Rose Duignan: I dreamed of computer usage in those days, because we did have neighbors. Pixar was our CG department, at the beginning. Every stage area, every camera guy, every optical person, had a binder of storyboards, because all the shots were boarded. We had to eliminate shots and put new shots in every single day. So, my day would start with talking to editorial: ‘We finaled this, we cut this…’. I hate wasting people’s time, and if someone had been up all night shooting an element on a shot that was eliminated that I knew about, bad on me. So, we worked very hard to get the word out on any changes from editorial, immediately.
I think that it is so smart to have immediate communication so that you can save man-hours. I think, in a way, I was the head cheerleader because I would go department to department, and I would bring dinner to the ‘Optical Dogs’, as they called themselves. It was the night crew, and I would make sure they were fed.
I would also go to the Model Shop all the time. I would take a look at stuff. Anyone who needed anything, I would just try to get it for them. Supporting their work–because really that’s your job as head of production or production supervisor on the effects. I was just there to make sure that they didn’t waste their time and that every element was shot for a reason and that it made it into Optical in a timely manner. But, again, everybody was so brilliant and everybody was so nice that I don’t remember any fights.
b&a: I was going to ask you, I was just thinking that you basically had the four VFX special effects superstars of the day: Dennis Muren, Ken Ralston, Richard Edlund, Phil Tippett, doing that work and trying to get the best possible result. Was there ever any creative tension, I guess, not necessarily between them, but just in maybe trying to outdo each other, that you had to manage?
Rose Duignan: Yes. As you know, Richard Edlund left after Return of the Jedi and he started his own company called Boss Film. I don’t know whether that’s Boss, ‘I’m the boss’, or boss, ‘I’m cool’. He was the top dog next to John Dykstra on Star Wars. So, when he came up to do Empire, I think he felt like he was the new top dog. And, Dennis Muren was like night crew on Star Wars and he and Phil Tippett are best friends, always have been, always will be. So, there was no friction there. Ken Ralston was Dennis Muren’s assistant on Star Wars. So, on Jedi, we had such confidence in Ken, ‘Yes, do the space battle. You’re an animal, just do it.’ He’s the guy that shot potatoes for Empire and got away with it. He was just a great leader. His crew would’ve died for him.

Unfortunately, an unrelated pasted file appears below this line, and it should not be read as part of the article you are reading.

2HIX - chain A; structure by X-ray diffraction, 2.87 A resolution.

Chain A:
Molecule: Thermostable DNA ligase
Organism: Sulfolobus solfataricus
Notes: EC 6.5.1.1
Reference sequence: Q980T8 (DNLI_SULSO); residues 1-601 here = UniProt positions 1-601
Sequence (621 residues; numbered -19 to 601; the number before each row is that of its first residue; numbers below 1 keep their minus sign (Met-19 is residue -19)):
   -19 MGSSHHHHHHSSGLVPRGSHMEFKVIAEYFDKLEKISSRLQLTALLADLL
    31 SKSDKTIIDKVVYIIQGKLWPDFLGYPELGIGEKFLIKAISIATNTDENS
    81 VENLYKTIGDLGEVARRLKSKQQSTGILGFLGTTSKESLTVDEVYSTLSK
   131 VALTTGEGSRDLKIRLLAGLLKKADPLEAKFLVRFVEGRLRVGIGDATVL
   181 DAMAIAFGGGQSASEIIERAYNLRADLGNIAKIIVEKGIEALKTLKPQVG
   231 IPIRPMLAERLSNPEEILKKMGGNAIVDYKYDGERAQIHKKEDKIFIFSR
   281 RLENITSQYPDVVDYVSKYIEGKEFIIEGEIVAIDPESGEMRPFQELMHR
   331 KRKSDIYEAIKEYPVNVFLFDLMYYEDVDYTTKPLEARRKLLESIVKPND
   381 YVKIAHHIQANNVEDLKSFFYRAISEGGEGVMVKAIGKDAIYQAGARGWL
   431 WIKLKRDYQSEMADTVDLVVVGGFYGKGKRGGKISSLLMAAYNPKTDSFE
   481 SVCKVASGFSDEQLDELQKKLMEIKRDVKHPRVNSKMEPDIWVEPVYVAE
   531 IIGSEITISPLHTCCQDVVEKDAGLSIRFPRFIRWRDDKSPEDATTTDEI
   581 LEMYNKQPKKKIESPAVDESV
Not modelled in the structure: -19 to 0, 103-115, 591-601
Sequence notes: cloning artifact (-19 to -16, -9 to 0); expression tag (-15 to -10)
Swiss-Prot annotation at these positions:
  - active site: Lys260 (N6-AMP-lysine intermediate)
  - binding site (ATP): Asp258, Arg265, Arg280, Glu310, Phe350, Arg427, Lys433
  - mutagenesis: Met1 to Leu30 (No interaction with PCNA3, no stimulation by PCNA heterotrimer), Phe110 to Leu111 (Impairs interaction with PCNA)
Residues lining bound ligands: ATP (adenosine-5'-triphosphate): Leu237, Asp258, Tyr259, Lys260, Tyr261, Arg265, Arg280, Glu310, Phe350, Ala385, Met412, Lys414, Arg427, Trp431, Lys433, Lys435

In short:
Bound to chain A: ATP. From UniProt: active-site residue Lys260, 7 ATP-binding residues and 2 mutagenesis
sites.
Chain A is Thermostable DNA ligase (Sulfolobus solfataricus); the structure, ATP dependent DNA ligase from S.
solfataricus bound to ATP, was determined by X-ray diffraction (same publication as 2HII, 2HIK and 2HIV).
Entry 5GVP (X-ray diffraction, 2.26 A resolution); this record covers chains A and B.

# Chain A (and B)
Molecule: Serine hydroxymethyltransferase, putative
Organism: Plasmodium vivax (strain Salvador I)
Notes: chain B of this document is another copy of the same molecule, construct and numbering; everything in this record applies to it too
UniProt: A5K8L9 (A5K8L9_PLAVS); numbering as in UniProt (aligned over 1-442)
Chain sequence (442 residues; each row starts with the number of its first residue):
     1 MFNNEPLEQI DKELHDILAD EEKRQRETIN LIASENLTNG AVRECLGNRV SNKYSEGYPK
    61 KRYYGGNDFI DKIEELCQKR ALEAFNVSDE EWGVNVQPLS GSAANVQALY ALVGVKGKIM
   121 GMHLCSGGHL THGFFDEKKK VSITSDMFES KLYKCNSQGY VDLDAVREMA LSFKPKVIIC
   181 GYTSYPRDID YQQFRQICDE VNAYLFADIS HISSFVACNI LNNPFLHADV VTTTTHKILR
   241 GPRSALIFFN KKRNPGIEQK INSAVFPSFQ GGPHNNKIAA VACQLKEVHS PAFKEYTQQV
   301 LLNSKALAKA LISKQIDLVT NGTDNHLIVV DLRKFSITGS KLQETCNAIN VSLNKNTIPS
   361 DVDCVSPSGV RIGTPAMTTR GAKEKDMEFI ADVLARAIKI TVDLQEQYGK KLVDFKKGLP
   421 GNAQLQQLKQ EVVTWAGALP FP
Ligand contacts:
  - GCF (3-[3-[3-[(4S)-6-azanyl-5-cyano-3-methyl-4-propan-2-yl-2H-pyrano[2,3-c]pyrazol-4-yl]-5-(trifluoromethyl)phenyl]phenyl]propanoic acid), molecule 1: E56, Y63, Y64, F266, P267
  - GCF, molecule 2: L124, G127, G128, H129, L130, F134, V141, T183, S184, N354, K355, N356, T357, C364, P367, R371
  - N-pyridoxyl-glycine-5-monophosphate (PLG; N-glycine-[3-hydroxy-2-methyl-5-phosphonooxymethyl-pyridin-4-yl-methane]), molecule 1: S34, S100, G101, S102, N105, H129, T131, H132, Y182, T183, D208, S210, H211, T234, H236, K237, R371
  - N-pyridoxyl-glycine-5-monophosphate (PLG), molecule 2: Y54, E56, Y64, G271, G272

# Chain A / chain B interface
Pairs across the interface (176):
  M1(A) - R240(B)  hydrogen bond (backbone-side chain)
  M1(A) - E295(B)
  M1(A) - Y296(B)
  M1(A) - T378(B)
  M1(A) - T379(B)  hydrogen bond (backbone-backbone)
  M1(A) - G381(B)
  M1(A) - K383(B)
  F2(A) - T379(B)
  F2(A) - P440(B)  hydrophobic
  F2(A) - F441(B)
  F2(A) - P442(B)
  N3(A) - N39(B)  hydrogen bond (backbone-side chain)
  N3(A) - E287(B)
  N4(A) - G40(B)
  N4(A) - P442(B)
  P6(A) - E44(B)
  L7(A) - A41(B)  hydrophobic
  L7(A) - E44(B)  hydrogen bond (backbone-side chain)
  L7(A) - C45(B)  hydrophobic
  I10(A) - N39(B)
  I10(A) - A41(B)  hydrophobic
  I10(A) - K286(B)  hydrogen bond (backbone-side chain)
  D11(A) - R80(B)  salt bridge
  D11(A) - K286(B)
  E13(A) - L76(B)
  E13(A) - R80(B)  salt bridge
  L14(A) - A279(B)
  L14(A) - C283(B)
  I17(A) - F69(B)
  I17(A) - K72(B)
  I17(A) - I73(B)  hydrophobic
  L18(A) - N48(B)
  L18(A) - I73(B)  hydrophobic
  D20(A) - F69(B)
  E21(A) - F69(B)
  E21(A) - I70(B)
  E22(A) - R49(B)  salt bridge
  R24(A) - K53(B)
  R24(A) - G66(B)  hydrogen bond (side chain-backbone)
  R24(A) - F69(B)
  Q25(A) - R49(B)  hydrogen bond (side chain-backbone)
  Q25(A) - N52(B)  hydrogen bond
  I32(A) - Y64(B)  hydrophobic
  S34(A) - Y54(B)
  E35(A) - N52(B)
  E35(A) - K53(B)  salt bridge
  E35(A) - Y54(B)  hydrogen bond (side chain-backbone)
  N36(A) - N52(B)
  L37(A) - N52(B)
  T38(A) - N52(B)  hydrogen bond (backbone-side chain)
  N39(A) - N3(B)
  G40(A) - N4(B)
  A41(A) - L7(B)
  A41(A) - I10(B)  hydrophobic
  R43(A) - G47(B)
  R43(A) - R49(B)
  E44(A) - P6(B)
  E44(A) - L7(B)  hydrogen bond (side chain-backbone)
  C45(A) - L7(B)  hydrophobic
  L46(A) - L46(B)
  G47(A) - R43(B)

Dennis was a great artist. He did the speeder bike chase sequences and anything to do with what Phil had shot. So, there was no tension there. The only tension was that Richard Edlund felt like he deserved all the best cameras.
Laurie Vermont was Richard’s coordinator, and so we worked it out between us, and I let her deliver the message to Richard that he gets whatever camera he wants, but he doesn’t get the two best cameras in the house. And that if something goes wrong with the best camera in the house, we will pull the other camera away from Dennis or Ken. But it never had to happen. Richard just wanted to be sure to get the best. He’s a very dedicated person.
Women in the industry: then and now
b&a: You mentioned Laurie Vermont there, and I wanted to ask you about women at ILM back in the early 80s. I’m guessing there weren’t too many. I know there was Laurie, and Patty Blau, and you. And I remember reading about Barbara Gallucci being in the Model Shop.
Rose Duignan: Yes, Barbara was the first woman in the Model Shop. The day she entered the Model Shop, she started to work with all these power tools–because her whole home is filled with power tools, I mean, her art involves working with power tools–so, she’s very comfortable. All the men in the room stopped what they were doing. I think they were concerned for her safety. And, she came to my office one day and said, ‘These men, they’re all trying to baby me. They don’t understand that I have this equipment in my house.’ I brought in the two leaders, Lorne Peterson and Steve Gawley. They talked to the Model Shop, and the Model Shop got the message. She even threw a party at her house, this artistic workshop she was living in, and the Model Shop got a chance to see all of the power equipment in her house. They got the picture [laughs].
Unfortunately, women in the visual effect industry are still not where they need to be . One of the things that I am seriously working on is the next generation of female visual effects artist. We go out to every high school in California every two weeks with a speaker, virtually. So, 300 or 400 students are listening in to these speeches, and I’ve gotten a lot of women to be part of these presentations. We’re recording everything. So, it will be available worldwide to high schools and colleges that are interested in visual effects.